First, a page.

Venice has a surfeit of amazing examples of painting, and one is reluctant to choose a favorite from the stunning array of this kind of art on view. One painted artwork that continues to compel my attention is found behind a rough brick façade, at a 17th century church in Dorsoduro near Plaza Margherita, in a building that appears more like a barn than a cathedral. But this humble, damaged looking structure, San Pantalone, houses a remarkable entry into the lists of ecclesiastical propaganda.
This is an appreciation of “The Martyrdom and Apotheosis of St Pantalon,” a ceiling painting by Gian Antonio Fumiani, made between 1680 and 1704. It is not a fresco, but painted on canvas, covering the ceiling and unfolding down the upper walls of this modest church. My fascination comes not from its size, though at twenty-five by fifty meters, it is listed in some places as the largest painting in the world. Nor am I particularly fascinated by the ‘Di sotto in sù,’ or ‘seen from below,’ method, a compositional technique using of radically foreshortened figures and a vanishing point that seems to open up the ceiling. Fumiani also utilizes ‘quadratura,’ a Baroque technique that projects the architecture upwards, using perspective to heighten the illusion of towering space. These elements create an imposing impression, but for me it is not a vision of the heavenly sublime, and not what draws me back to this haunting image.
This is martyrdom, after all, and Fumiani’s sulfurous version is a smoky inferno, leading to an unexpected apotheosis. These heavenly gates open like the crack of doom, not to the glory of a celestial reward. Spikey clusters of angels dart about then jam together like flocks in a Hitchcockian aviary. Giant centurions glower down from a trompe-l’oeil entablature while furtive crowds of witnesses lurk in the corners and shadows, bristling with armor and weaponry. Familiarity with the Saint’s martyrdom will not help the viewer to identify the actors in this turbulent tableau. Appropriately, it tells a dark story. Pantalon was a healer and a devout Christian preacher, condemned to death by the Emperor Maximillian. Pantalon was very hard to kill, and after trying to hang and drown him, and throwing him to wild beasts, the Romans had to settle for a beheading.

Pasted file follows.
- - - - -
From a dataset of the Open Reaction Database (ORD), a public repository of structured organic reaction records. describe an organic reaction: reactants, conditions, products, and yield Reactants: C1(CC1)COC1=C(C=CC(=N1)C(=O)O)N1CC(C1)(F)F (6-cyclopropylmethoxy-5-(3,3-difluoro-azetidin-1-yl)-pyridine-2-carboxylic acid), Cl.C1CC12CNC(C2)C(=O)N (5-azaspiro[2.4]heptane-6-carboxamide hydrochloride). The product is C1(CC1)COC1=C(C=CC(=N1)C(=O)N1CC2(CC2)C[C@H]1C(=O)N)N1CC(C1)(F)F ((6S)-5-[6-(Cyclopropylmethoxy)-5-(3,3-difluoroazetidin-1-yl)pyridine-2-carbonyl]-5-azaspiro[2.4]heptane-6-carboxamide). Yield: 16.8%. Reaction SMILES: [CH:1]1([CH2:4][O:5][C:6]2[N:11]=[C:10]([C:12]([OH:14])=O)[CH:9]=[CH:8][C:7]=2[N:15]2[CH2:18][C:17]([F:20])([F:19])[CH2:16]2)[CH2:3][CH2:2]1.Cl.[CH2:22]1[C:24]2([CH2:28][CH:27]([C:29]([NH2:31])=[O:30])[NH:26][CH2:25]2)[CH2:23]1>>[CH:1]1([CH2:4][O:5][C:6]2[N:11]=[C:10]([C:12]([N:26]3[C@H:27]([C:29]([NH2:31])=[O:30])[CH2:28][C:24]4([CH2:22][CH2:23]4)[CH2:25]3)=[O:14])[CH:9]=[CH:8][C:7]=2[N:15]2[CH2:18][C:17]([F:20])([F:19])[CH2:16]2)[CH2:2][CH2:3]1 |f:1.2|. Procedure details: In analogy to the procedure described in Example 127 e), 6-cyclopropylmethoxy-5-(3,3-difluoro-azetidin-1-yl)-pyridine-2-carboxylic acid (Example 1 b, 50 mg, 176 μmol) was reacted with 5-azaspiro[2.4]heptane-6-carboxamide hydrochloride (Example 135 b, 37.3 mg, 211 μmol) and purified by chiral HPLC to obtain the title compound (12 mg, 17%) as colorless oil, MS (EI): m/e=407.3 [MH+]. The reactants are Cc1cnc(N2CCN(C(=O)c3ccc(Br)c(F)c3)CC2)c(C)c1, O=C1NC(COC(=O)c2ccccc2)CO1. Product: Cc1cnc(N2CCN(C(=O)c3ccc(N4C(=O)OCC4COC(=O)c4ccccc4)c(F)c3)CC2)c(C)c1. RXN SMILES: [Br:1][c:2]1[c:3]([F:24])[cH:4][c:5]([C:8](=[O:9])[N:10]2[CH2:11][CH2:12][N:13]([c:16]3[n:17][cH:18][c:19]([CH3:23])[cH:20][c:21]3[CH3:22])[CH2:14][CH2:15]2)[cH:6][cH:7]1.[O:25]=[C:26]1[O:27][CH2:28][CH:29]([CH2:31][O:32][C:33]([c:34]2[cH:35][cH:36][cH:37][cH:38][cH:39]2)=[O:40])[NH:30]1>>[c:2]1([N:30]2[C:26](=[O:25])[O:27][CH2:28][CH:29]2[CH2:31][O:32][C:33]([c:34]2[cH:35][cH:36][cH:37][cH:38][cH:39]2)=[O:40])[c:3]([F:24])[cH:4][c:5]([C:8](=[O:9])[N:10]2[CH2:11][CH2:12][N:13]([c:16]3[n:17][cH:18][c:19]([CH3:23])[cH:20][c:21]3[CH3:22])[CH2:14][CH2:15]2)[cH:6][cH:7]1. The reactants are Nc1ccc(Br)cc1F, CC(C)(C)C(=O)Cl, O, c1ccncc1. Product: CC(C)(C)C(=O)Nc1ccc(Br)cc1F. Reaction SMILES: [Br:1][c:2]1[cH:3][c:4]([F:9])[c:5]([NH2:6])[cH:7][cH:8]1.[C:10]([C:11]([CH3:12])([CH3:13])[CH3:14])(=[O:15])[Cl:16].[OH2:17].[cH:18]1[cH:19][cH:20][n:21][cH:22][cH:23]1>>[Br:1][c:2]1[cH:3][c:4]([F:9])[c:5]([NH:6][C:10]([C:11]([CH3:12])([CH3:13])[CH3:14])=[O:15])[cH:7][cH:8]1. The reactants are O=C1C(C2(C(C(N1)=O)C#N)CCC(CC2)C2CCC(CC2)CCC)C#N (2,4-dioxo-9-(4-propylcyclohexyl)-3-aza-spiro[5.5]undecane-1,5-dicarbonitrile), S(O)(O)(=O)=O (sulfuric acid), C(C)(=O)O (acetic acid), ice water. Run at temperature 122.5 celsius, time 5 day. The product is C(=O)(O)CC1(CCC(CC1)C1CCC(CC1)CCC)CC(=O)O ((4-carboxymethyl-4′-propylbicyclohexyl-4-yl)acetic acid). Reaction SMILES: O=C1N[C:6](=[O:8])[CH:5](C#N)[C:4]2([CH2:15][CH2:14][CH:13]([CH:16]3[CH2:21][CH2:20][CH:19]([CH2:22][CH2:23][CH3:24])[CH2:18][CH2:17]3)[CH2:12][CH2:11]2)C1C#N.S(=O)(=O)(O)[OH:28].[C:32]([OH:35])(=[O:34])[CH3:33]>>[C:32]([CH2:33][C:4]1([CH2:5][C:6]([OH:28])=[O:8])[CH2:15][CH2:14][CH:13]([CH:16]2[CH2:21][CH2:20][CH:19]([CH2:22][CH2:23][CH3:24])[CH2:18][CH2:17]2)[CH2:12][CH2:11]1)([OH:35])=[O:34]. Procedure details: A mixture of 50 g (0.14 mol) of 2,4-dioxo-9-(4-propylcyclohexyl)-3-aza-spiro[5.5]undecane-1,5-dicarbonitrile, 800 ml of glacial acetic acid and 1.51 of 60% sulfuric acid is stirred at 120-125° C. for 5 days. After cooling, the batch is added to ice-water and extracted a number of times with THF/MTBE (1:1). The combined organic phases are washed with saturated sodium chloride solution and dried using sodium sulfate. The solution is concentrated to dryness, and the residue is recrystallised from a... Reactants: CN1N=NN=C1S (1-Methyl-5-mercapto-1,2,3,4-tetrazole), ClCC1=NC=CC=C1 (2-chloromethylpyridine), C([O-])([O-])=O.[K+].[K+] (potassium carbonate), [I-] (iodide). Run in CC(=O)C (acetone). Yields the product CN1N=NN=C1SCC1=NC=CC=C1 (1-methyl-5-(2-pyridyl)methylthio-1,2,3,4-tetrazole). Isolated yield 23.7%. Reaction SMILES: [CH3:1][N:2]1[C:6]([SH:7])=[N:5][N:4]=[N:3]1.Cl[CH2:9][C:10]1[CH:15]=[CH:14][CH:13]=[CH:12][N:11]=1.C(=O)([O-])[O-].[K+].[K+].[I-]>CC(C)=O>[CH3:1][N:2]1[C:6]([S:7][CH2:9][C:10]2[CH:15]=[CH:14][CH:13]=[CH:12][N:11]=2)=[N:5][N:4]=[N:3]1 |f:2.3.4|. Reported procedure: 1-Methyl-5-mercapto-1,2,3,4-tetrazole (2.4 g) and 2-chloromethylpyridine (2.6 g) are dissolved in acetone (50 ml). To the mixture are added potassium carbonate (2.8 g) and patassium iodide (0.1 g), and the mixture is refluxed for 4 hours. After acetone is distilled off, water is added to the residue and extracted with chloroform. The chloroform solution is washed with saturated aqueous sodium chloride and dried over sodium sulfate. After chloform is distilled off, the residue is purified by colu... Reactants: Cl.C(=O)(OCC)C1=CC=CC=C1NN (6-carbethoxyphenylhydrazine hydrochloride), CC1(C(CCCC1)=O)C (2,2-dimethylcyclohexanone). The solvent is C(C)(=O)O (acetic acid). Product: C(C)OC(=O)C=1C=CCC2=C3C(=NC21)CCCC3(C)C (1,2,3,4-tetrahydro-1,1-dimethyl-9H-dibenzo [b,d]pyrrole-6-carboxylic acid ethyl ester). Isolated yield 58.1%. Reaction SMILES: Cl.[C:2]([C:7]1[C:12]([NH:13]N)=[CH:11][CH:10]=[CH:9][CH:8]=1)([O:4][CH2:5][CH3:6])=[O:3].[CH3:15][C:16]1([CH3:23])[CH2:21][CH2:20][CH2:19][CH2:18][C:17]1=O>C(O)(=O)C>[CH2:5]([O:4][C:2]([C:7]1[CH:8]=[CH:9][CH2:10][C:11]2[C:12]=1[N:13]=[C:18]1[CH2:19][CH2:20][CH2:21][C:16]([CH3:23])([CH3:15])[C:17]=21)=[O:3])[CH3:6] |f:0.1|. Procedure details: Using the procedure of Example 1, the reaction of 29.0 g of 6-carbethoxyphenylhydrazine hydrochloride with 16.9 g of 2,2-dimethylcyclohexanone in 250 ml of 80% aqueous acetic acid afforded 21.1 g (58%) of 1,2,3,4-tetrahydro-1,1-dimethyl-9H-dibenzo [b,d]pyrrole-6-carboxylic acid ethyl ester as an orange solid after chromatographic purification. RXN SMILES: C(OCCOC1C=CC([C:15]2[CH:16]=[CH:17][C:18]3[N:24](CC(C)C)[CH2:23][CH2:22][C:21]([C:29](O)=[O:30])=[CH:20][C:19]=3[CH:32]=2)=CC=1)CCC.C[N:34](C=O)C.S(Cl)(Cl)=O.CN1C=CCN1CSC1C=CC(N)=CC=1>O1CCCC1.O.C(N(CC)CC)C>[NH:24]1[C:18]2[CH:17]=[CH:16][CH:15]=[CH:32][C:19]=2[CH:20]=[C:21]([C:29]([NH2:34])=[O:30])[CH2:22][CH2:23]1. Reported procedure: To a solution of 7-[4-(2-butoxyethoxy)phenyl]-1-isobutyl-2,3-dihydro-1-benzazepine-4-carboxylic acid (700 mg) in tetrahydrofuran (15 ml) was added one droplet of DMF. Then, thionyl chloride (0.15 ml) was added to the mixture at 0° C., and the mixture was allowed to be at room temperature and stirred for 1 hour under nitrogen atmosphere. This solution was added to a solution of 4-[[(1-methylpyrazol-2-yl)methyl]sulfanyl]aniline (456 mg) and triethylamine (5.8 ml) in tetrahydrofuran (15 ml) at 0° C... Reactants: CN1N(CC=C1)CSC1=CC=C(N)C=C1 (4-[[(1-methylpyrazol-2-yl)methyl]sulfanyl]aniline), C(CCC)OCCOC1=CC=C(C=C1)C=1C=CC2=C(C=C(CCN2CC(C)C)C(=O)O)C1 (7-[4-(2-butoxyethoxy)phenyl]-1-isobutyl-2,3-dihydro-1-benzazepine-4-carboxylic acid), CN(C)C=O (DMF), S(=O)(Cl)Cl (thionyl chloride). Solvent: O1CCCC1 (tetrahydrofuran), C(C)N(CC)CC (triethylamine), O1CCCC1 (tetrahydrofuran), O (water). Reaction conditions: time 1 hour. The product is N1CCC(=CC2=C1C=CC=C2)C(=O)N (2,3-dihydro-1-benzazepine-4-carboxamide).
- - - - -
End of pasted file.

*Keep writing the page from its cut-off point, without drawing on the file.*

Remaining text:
In his church, clouds hang like palls of industrial smog, casting shadows and blocking the feeble light emanating from the illusory heavens. This stygian effect entrances, as one tries to focus on the pieces and parts, while vainly attempting to wrestle it into an embraceable thing. Any such synthesis is elusive, and this work has remained for me a kind of Heavy Metal Sistine Chapel, with flitting harpies amid an acrid haze. It promises not the peaceful repose of beatitude, but a clashing sepulchral hellhole, the site of an infernal canonization. It is more like the experience of an evacuation, a strobing nightclub, or a bus station at rush hour, than the scene of a triumphant entry into paradise. There is something of the tumult, struggle, confusion, and the wonder of our living reality in this savage composition, an apprehension that I find intriguing, and somehow comforting. Someone, this time Fumiani, has told the truth about a collision between individual belief and temporal power.
This sinister interpretation is furthered by the dreadful epilogue to the creation of this unique painting. After toiling on this project for twenty-four years, Fumiani apparently jumped, or fell, or was pushed from his towering scaffold to his death on the floor below. The church is now his tomb.
All of this doomy drama may just be the effect of the accumulation of dirt and grime, the patina of centuries passing. I doubt that the painting has been cleaned in a very long time. After a restoration maybe the ceiling would dazzle like Andrea Pozzo’s “Allegory of the Jesuit Order” at San Ignacio in Rome. Pozzo’s fresco fairly shines, and its Jesuit saints and attendants sparkle as they drift upward into the radiant ether. Who knows, if given a good scrubbing, Fumiani’s ceiling may light up like the Sistine did, but I doubt it, and I certainly hope not. Such a transformation, like the cleaning of Michelangelo’s fresco, would surely be a revelation, and perhaps give Signore Fumiani a renewed apotheosis, a new lease on the afterlife. But I would miss sliding into that dark, cool, cavernous space, paying the gratuity, and when the weak lights come on, peering up into the gloom at Fumiani’s damned souls crowding and swooping overhead, swirling like bats, forever upward into the gloaming.
John Bowman is an artist represented by Winston Wachter Gallery who lives and works in New York City and Howard, PA. He taught at the New York Academy of Art, and is now a Professor of Art at Penn State University. www.johnbowmanart.com